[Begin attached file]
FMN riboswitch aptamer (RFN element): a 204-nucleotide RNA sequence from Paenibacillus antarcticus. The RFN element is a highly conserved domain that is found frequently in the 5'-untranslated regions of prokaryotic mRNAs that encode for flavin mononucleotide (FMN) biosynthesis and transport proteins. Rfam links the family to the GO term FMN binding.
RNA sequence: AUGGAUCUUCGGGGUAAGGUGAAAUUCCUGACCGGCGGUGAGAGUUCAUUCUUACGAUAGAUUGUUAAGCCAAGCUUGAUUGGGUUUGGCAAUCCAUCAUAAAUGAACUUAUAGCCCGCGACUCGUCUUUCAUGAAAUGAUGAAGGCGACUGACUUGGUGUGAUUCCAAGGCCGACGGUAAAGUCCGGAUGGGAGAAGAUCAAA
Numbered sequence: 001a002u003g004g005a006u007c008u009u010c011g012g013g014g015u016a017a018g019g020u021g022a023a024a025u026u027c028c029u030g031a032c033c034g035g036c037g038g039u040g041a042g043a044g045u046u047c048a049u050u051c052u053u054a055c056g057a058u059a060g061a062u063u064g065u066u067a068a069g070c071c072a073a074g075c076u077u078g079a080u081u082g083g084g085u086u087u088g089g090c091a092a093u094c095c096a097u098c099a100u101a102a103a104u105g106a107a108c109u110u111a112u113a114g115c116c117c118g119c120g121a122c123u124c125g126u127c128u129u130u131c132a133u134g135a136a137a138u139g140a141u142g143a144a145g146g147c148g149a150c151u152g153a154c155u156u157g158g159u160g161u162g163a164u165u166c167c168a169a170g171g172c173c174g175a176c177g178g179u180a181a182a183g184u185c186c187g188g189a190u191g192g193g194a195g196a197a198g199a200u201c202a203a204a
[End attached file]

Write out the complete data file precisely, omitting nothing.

FMN riboswitch aptamer (RFN element): a 204-nucleotide RNA sequence from Paenibacillus antarcticus. The RFN element is a highly conserved domain that is found frequently in the 5'-untranslated regions of prokaryotic mRNAs that encode for flavin mononucleotide (FMN) biosynthesis and transport proteins. Rfam links the family to the GO term FMN binding.
RNA sequence: AUGGAUCUUCGGGGUAAGGUGAAAUUCCUGACCGGCGGUGAGAGUUCAUUCUUACGAUAGAUUGUUAAGCCAAGCUUGAUUGGGUUUGGCAAUCCAUCAUAAAUGAACUUAUAGCCCGCGACUCGUCUUUCAUGAAAUGAUGAAGGCGACUGACUUGGUGUGAUUCCAAGGCCGACGGUAAAGUCCGGAUGGGAGAAGAUCAAA
Numbered sequence: 001a002u003g004g005a006u007c008u009u010c011g012g013g014g015u016a017a018g019g020u021g022a023a024a025u026u027c028c029u030g031a032c033c034g035g036c037g038g039u040g041a042g043a044g045u046u047c048a049u050u051c052u053u054a055c056g057a058u059a060g061a062u063u064g065u066u067a068a069g070c071c072a073a074g075c076u077u078g079a080u081u082g083g084g085u086u087u088g089g090c091a092a093u094c095c096a097u098c099a100u101a102a103a104u105g106a107a108c109u110u111a112u113a114g115c116c117c118g119c120g121a122c123u124c125g126u127c128u129u130u131c132a133u134g135a136a137a138u139g140a141u142g143a144a145g146g147c148g149a150c151u152g153a154c155u156u157g158g159u160g161u162g163a164u165u166c167c168a169a170g171g172c173c174g175a176c177g178g179u180a181a182a183g184u185c186c187g188g189a190u191g192g193g194a195g196a197a198g199a200u201c202a203a204a